Research paper on Ethics and Healthcare

Complexities and Disadvantages of Euthanasia

At the moment, euthanasia is considered as a criminal offense in most of the countries. Such policies are reasonable because killing a patient is not what a doctor should do, as Hippocrates stated as early as the fourth century BCE. Instead, the doctor’s task is to heal, prevent diseases and assist the patients in leading a healthy life. A range of religious, ethical and biological arguments are cited, and the value of human life is stressed. While there is life, there is hope; pain can be ceased by strong medicaments and tomorrow the treatment can be invented. What is more, legalizing assisted suicide can place the society on a slippery slope. Incurable patient is a burden for his family; and they may influence his or her own decision for their own benefit. Besides, the disease may be not so serious, but the patient is, for instance, very rich and there are heirs interested in his or her death. They can bribe healthcare personnel and “buy” euthanasia against the reason.

Advocating Physician Assisted Suicide

On the other hand, mitigating pain and sufferings is also the natural mission of doctors. If recovery is unachievable, mitigation of pain should be the foremost objective. “Some doctors today feel that the need to preserve the patient’s quality of life extends to a duty to help that patient to end his or her life in the way that he or she sees fit,” Gregory E. Pence (216) informs.

Saving people from intolerable pain caused by incurable disease means showing mercy. However, the main precondition for physically assisted suicide is the informed consent of the patient. Voluntary euthanasia should be distinguished from non-voluntary and involuntary euthanasia. Non-voluntary euthanasia is performed by medical decision when the patient is not able to confirm it by informed consent because of being in a comatose or because of being legally incapable. Involuntary euthanasia is performed against the will of the patients while they are actually able to provide informed consent, but refuse to do it either because they are against it or they haven’t been asked for it. It is also controversial because it is rather hard to determine whether the patient’s decision is rational, not emotionally influenced. Distress may be a serious advisor, but not the best judge. Panic may result in irrational suicide which needs to be separated from voluntary death. If the death is harmful, irrational, capricious and regrettable, it is likely to be irrational suicide. Voluntary death is helpful, rational and well-planned instead.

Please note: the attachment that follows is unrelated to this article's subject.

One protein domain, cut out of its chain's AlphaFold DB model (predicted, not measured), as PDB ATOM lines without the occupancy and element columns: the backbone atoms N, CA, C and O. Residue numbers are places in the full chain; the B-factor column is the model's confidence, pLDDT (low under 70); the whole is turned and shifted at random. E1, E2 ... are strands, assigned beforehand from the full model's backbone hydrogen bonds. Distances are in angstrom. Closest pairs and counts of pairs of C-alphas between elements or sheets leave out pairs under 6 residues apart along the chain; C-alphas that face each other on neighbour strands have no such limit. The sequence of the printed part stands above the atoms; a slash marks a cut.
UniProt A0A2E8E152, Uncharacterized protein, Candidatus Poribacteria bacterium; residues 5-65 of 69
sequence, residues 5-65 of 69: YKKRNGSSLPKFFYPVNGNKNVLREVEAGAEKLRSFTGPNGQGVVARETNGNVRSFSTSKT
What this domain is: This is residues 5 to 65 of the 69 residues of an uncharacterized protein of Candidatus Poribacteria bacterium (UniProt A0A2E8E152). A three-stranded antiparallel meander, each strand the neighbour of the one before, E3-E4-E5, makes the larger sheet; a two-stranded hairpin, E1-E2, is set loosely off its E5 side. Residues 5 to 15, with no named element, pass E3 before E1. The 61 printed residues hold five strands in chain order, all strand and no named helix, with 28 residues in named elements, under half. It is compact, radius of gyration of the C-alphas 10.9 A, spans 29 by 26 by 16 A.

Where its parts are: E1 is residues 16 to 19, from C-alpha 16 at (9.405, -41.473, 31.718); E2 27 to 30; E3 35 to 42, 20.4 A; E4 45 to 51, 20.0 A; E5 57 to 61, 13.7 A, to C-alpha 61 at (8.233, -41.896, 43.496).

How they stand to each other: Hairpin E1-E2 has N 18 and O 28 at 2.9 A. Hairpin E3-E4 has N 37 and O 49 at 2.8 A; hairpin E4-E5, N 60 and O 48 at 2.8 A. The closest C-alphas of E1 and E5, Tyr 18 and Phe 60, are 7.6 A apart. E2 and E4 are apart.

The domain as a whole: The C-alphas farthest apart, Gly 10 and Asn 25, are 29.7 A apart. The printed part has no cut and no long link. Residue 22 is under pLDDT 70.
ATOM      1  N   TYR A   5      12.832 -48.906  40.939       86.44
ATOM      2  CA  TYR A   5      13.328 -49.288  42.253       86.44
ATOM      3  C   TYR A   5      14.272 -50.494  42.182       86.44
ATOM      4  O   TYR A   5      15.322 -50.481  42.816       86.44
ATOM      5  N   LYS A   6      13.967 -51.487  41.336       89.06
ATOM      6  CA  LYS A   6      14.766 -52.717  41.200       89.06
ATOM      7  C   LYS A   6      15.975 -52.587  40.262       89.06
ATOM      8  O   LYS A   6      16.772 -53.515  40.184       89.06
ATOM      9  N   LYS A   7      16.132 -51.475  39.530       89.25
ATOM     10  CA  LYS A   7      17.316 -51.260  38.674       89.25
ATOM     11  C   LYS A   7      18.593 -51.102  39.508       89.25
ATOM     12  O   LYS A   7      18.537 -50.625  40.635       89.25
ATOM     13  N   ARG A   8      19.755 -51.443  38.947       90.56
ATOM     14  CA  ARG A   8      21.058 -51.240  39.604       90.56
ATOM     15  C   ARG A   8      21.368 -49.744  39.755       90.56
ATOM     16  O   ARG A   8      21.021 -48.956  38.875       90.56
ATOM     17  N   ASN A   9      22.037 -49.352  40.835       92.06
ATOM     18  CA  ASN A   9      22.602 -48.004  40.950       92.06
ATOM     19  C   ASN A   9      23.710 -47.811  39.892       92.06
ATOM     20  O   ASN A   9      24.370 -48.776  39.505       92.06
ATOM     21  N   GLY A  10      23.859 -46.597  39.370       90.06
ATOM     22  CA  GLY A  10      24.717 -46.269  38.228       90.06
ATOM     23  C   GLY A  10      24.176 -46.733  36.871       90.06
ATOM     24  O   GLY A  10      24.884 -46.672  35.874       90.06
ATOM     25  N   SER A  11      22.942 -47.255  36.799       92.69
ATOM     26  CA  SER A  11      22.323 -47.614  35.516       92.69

Killing and Letting Die

The opponents of euthanasia state that it is the same as killing a person and thus these criminals are often equaled. To be correct, euthanasia means letting die, not killing, and the will of a patient is decisive. In fact, the difference between killing and letting die does not itself make a difference to the moral assessment of the actions (Pence 281). But if a person can live the entire life without killing anyone, it is impossible to avoid letting die throughout life. Causing something to happen and merely permitting something should be morally distinguished in some way. The main thing is that when the doctors refuse to assist in suicide, they also let the patient die if his or her disease is incurable. The difference is that otherwise the death is slow and poignant, and the term “passive euthanasia” is often utilized. Therefore, active euthanasia seems to be more morally preferable than trying to save a life by the price of unbearable pain. Pence ensures that while people have the right to live, they should be free to refuse this right and exercise the right not to live. It is significant to underline that when there is such a right, it is already a relief to the patient. His or her sufferings can be stopped at any moment, so there are fewer reasons for despair and more reasons to try all the other options.


From the ethical point of view, in the majority of cases it will be utilitarian to commit physician assisted suicide. The patient’s sufferings are over; the family’s moral sufferings and expenses are over; after all, however pragmatic it may sound, it is cheaper for the hospital to commit euthanasia than to support life in a body without spirit by means of special highly expensive appliances, so there will be more costs to save those who can be saved.

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